The intervention

The NBO consists of 18 neurobehavioural observations focusing on the infant’s behavioural repertoire within the attentional-interactional, autonomic, motor and organisation of states domains [5]. This includes observations of responsivity to visual and auditory stimulation, capacity for habituation or sleep protection, amount of crying and ease of consoling, stress responses, reflexes, muscle tone and motor activity. Based on the observations, care giving strategies such as handling, sleep protection, comforting and regulation of social interaction are discussed [41]. The NBO takes 15 to 40 min to administer and can be used from birth until the infant is 3 months old. The observations are not performed as a checklist, but tailored to the needs of the individual family and the awake and sleep states of the infant [5]. Parents are encouraged to participate actively in the observation of their infant and to share their experiences, and the clinician meets them with a non-didactic and non-judgemental attitude. The overall aim is to provide tailored information and supervision related to parenting strategies based on the individual infant’s signals.

In this study, the NBO-group received three NBOs as an additional component to care as usual: 1. At the maternity ward with a midwife within 2 days post-delivery, 2. At the routine home visit with a public health nurse at 7–10 days post-delivery, and 3. NBO consultation at the well-baby clinic at 4 weeks post-delivery (additional to usual care visits). The comparison group received care as usual at the maternity ward, a home visit with a public health nurse at 7–10 days post-delivery, and had their first meeting at the well-baby clinic at 6 weeks post-delivery. Care as usual also included guidance on topics such as feeding, early social interaction, sleeping patterns, motor development, safe environment, crying, handling and caring for the baby, and the parents’ life situation and mental health [47]. In addition, the baby’s weight gain was evaluated. The NBO was integrated as part of the public health nurses’ regular practice. However, a distinction is that in the NBO the guidance is given as part of the observation of the baby and tailored to the unique baby’s state and behavioural communication cues, whereas care as usual may include more general guidance delivered as part of a conversation with the parents. The NBO was administered by certified midwives and public health nurses. They were instructed to keep logs after each NBO session to register the date of the NBO, who were present and which observation elements were performed.

Research measures

Demographic information was collected at T1 and included questions about mental health history, physical health, education, work status before pregnancy, gross annual household income, marital status, number of previous children, social support from family and friends, and whether the pregnancy was wanted. The following four self-report questionnaires have been included for a description of sample characteristics and pre-intervention group differences. Pregnancy related anxiety (fear of giving birth, concerns about one’s appearance related to pregnancy, and fear of bearing a handicapped child) was measured with the 10-item Pregnancy-Related Anxiety Questionnaire-Revised (PRAQ-R [48];) at T1. Emotional, physical and sexual abuse, and household dysfunction during the parent’s own childhood and adolescence was measured with the 10-item questionnaire Adverse Childhood Experiences (ACE [49];) at T1. Depressive symptoms during the last 2 weeks was assessed with the 21-item Beck Depression Inventory-II (BDI-II [50];) at T1. The mother’s bonding towards her baby during pregnancy was measured with the 19-item Maternal Antenatal Attachment Scale (MAAS [51];) at T3 (between gestational weeks 31 and 41, median 34.0, mean 34.4, SD 2.23). For more information about these instruments see the study protocol [45]. See Table 1 for study design and a short description of the outcome measures.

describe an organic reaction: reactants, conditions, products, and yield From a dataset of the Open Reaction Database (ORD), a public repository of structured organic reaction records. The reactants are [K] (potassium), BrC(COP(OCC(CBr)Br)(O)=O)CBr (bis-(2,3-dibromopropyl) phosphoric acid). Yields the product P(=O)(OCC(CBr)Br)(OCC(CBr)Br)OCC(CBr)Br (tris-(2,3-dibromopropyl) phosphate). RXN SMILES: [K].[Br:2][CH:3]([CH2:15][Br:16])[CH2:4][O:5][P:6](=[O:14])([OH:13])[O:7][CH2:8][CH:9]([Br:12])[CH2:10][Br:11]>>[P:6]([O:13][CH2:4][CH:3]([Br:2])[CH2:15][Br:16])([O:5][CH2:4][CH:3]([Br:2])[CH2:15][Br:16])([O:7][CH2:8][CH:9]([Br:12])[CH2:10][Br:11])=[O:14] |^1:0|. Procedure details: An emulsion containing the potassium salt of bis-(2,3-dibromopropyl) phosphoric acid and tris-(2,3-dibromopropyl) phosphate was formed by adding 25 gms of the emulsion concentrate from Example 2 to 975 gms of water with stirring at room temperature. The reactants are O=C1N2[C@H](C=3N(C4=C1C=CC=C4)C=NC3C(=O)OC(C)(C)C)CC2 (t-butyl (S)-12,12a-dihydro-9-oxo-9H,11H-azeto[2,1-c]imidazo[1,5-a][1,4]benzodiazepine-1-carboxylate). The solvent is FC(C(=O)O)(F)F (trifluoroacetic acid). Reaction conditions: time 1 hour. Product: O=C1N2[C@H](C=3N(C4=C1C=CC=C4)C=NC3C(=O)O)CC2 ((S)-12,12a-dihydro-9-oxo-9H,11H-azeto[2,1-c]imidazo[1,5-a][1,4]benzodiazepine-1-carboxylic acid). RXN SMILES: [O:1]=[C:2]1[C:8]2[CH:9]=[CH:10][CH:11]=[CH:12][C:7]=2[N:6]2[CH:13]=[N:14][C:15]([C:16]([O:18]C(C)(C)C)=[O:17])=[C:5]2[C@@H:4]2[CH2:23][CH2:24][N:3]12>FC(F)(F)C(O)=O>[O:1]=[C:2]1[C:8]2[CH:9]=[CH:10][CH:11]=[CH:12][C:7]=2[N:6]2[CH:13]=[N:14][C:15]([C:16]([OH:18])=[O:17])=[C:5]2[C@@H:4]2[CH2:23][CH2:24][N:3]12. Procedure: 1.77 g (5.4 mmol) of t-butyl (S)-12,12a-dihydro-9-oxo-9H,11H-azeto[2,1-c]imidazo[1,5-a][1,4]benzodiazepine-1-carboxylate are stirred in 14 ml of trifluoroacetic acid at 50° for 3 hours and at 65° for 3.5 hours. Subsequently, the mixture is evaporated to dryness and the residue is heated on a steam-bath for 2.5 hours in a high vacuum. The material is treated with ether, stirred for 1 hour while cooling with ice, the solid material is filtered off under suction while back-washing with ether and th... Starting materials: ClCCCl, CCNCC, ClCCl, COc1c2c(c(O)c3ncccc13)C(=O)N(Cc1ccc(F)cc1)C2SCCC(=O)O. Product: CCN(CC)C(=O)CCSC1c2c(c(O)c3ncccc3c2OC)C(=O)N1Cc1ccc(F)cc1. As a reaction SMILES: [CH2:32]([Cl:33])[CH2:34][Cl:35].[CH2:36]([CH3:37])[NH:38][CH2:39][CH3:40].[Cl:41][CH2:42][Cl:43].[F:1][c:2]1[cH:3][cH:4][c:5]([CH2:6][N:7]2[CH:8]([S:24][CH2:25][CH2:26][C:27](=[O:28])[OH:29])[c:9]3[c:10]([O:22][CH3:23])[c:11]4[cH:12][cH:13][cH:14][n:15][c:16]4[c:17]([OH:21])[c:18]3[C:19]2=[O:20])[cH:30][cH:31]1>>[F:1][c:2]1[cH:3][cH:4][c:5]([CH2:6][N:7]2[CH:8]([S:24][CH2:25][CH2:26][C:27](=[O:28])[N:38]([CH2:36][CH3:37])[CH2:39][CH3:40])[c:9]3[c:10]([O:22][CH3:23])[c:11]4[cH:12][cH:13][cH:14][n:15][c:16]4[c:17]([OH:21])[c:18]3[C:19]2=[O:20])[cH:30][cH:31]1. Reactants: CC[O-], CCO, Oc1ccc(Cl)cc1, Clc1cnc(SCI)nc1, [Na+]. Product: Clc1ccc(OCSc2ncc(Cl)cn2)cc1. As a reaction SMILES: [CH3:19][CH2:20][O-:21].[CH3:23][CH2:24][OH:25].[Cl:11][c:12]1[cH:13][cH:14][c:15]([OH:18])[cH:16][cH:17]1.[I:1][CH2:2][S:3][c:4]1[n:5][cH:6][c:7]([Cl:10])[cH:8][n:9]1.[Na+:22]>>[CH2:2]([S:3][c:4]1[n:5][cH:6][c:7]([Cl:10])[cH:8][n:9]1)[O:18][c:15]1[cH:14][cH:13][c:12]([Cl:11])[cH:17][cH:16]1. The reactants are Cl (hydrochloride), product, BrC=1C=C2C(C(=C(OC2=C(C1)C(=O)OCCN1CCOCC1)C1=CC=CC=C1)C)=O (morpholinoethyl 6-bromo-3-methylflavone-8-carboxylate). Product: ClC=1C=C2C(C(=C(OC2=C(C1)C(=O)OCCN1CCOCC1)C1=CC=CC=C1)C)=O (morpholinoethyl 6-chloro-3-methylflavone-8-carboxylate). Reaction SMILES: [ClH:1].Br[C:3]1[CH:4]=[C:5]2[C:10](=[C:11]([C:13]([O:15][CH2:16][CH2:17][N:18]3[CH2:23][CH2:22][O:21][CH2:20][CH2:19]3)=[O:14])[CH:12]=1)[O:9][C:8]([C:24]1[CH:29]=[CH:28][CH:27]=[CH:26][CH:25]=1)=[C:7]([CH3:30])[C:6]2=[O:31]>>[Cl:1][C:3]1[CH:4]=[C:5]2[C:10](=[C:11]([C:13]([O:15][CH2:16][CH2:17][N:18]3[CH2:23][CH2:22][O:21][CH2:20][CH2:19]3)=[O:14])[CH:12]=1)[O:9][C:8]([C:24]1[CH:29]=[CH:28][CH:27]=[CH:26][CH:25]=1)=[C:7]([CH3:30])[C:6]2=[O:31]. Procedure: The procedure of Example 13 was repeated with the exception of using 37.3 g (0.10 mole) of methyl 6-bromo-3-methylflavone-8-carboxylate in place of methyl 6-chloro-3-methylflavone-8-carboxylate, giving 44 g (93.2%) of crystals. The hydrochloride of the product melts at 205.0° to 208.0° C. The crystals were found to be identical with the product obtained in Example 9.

Depression/stress measures

Symptoms of depression were assessed with the Edinburgh Postnatal Depression Scale (EPDS [52];). The EPDS is a 10-item self-report inventory using a 4-point Likert scale. The inventory assesses sadness, anxiousness, lack of enjoyment, self-blame and thoughts about self-harm. The 10 items yield a total score, and a study on a Norwegian sample suggests ≥10 as a cut off score for possible clinical depression [53]. The EPDS was included at both T1, T4 and T5. In the present study, EPDS had an acceptable to good internal consistency (Table 2).

Table 2 Cronbach’s alpha for the outcome measures

Parenting stress was assessed with the Parenting Stress Index (PSI [54];). The PSI is a self-report inventory designed to assess stress in the parenting role, in the relationship between the parent and child and related to the perception of the child. The instrument consists of two domains: Parent domain (PD) and Child domain (CD). The PD was measured at T4 and T5, whereas the CD was measured only at T5. The PSI-PD consists of 54 items, divided into seven subdomains: competence, parent-infant bonding/attachment, isolation (e.g., social isolation and lack of social support), health (e.g., parental physical health), spouse (e.g., support from spouse), depression and role restriction. The PSI-CD consists of 47 items, divided into six subdomains: distractibility/hyperactivity, adaptability (e.g., the child’s ability to adapt to changes), parent reinforcement (e.g., experience of being liked by the child), demandingness, mood and acceptability (e.g., parental acceptance of the child). For the present study, we used the total scores from the PSI-PD and the PSI-CD. The Norwegian version of the PSI has been used in earlier research [55]. In the present sample, PSI had excellent internal consistency (Table 2).